[T]his summary and draconian jurisdiction should only be used for the purpose of ensuring that a trial in progress or about to start can be brought to a proper and dignified end without disturbance and with a fair chance of a just verdict or judgment.

This need for caution was recognised by the Court of Appeal in R v Yaxley-Lennon [2018], which observed that – even where it seems necessary to proceed summarily  it is often wise, having sorted out the immediate concern, to adjourn the contempt hearing to a later date and sometimes before a different judge’. This has the benefit of avoiding any appearance of bias, whereby the judge appears to be a judge in his own cause’.

Regarding the Canterbury trial, the Court of Appeal found there was no problem: Robinson had been given a 12-day adjournment between initial arrest and the trial, providing plenty of time for his team to prepare. From any objective view, a fair process had been followed.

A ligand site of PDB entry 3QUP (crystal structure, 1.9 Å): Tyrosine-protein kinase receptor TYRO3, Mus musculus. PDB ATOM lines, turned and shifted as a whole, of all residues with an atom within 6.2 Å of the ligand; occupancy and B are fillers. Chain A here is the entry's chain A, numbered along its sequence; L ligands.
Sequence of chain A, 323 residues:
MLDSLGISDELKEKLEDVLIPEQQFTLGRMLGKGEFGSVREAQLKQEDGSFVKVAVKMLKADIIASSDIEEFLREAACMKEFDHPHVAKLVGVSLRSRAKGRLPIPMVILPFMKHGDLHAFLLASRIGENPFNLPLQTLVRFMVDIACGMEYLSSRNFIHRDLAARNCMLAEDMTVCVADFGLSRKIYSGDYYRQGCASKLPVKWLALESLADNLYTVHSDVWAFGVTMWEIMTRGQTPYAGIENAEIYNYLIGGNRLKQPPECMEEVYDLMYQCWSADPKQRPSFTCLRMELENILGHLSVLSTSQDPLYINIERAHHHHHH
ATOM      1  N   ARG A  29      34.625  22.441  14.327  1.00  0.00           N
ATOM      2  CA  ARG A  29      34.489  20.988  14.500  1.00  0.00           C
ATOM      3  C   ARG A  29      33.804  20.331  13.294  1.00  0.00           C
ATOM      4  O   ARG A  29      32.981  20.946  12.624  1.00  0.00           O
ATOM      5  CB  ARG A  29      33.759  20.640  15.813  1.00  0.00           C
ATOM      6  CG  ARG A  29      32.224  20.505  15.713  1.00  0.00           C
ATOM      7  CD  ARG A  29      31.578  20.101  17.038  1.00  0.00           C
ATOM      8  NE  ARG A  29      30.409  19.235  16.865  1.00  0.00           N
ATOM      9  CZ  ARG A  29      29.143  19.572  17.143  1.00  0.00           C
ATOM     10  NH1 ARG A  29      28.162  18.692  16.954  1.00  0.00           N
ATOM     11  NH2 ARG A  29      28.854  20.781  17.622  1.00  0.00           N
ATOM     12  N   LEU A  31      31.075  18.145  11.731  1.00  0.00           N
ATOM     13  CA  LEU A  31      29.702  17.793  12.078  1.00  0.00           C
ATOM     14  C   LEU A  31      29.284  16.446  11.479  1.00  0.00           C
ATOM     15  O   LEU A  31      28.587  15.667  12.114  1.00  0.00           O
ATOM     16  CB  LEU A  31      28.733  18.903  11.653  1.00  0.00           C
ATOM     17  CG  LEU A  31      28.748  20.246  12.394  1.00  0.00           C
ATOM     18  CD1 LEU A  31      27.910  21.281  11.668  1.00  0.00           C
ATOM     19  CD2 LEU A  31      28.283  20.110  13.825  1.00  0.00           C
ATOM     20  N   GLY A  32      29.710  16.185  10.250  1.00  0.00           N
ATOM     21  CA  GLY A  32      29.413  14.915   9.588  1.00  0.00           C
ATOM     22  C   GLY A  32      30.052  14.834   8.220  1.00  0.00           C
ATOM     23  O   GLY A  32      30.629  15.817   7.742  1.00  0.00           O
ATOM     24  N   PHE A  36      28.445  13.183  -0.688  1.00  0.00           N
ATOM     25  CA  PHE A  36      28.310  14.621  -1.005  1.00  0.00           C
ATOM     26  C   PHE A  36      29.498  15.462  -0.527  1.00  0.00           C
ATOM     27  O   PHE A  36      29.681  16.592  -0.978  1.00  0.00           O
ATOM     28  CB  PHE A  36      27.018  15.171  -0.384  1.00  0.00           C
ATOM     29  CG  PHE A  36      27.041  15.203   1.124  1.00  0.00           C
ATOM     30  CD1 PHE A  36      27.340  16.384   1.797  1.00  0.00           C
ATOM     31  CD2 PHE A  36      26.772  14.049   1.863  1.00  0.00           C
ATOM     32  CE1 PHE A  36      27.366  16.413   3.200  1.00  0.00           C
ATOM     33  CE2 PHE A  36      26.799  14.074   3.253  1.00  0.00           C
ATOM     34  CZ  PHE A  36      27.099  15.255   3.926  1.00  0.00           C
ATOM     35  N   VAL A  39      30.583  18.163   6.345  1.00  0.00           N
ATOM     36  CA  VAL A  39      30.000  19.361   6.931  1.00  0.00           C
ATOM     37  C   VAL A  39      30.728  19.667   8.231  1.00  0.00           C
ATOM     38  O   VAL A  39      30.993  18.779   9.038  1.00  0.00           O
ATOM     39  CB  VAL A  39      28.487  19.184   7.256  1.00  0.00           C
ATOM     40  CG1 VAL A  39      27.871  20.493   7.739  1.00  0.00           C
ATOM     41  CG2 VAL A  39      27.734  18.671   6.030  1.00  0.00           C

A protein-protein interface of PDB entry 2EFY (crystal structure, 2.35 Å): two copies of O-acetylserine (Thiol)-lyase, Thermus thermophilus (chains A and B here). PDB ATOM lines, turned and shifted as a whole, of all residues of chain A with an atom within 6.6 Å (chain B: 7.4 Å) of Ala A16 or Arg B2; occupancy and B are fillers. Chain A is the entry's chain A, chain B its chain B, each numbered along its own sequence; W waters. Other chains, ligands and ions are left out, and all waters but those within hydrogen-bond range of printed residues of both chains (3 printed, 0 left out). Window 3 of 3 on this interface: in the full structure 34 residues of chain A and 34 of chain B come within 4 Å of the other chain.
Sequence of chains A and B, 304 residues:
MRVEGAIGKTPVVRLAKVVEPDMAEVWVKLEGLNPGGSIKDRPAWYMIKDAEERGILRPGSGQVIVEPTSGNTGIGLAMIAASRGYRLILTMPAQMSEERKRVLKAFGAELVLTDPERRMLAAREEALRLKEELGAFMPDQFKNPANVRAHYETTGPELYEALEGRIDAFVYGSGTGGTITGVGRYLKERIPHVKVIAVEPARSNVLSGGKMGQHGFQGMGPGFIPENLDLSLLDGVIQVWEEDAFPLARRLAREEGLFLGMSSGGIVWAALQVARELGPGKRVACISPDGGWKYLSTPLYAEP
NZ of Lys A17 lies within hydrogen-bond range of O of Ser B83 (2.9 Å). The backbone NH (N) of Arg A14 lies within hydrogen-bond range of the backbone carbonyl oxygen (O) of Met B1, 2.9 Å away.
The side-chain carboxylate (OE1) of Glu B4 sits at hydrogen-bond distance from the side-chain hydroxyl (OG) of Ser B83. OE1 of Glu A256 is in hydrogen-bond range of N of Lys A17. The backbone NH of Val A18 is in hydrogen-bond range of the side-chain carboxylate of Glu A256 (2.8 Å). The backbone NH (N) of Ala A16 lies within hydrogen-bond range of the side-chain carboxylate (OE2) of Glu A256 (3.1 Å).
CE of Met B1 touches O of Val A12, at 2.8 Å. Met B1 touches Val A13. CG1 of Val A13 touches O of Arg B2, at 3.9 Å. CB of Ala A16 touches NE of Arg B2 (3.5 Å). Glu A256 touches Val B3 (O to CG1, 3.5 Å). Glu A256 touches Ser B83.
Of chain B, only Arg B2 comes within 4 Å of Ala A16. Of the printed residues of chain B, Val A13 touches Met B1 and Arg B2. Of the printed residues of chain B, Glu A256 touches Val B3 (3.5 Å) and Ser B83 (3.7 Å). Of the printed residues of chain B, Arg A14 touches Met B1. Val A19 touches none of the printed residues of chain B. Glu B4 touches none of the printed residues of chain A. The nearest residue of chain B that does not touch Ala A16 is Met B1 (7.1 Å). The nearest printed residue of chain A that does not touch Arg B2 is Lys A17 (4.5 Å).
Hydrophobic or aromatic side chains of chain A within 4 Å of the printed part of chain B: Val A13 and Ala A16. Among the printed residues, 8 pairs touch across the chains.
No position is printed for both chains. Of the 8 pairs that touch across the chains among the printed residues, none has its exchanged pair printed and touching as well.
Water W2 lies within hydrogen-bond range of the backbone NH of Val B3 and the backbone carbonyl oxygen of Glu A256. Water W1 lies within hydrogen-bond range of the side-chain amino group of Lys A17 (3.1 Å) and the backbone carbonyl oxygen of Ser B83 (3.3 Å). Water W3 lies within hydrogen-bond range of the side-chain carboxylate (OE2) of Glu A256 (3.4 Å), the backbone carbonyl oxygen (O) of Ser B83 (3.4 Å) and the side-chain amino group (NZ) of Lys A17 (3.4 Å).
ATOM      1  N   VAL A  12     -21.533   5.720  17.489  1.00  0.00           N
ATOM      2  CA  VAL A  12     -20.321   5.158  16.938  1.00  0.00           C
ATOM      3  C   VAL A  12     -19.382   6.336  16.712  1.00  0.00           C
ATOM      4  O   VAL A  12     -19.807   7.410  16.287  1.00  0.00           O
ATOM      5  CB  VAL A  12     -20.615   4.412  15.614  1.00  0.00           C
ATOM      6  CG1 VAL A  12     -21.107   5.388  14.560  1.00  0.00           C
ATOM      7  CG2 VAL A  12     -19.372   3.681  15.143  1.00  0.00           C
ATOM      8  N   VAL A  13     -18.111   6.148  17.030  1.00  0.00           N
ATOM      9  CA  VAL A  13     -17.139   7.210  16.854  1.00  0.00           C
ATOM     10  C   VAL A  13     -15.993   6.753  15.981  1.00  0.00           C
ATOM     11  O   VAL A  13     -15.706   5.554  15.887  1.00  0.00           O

However, the same could not be said for the Leeds trial. Indeed, just five hours after Robinson had been filming at Leeds Crown Court, he was being forced to begin a thirteen-month prison term. As Lord Burnett CJ said in R v Yaxley-Lennon [2018]:

Such haste gave rise to a real risk that procedural safeguards would be overlooked, the nature of the contempt alleged would remain inadequately scrutinised and that points of significant mitigation would be missed. Those risks materialised.

While it felt HHJ Marson QC had been right to require Robinson to delete the video from Facebook, the Court of Appeal held that, once this had happened, the trials were no longer under an immediate threat of being improperly prejudiced. HHJ Marson QC should therefore have ‘taken stock of the procedure to be followed’, considered referring the matter to the Attorney General – as is general practice in contempt proceedings – or at least adjourned the proceedings ‘to enable the matter to proceed at a more measured pace’.

Considerations Beyond the Scope of Contempt